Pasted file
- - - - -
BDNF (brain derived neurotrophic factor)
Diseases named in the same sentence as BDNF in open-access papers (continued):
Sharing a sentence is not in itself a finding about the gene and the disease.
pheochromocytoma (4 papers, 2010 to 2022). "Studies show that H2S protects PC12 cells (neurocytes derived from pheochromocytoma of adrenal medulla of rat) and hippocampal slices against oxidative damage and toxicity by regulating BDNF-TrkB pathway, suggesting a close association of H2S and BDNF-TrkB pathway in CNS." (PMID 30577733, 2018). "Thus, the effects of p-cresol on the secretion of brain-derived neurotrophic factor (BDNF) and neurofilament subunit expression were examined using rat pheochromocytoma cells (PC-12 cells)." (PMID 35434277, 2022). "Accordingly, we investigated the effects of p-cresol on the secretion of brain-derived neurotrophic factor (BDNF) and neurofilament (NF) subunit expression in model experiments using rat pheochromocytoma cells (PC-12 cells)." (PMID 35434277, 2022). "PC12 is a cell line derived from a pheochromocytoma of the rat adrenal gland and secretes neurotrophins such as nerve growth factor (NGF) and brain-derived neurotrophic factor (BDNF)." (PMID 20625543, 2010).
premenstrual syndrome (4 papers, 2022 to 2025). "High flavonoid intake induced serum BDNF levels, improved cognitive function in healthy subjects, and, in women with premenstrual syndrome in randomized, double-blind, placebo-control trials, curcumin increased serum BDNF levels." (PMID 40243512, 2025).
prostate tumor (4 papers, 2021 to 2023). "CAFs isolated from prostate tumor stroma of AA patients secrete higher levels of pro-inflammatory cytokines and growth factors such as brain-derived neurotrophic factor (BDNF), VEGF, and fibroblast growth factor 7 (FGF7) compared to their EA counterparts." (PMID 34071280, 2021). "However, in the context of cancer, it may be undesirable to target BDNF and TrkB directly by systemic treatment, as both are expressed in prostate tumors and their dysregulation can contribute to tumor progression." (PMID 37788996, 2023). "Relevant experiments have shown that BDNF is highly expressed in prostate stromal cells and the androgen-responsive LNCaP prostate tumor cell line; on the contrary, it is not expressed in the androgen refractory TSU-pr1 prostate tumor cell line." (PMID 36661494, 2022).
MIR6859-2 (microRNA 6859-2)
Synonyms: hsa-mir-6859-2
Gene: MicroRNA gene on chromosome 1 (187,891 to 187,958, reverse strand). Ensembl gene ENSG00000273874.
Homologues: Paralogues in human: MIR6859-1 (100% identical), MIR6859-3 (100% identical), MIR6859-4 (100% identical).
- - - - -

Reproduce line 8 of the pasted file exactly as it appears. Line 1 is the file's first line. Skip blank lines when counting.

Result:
Synonyms: hsa-mir-6859-2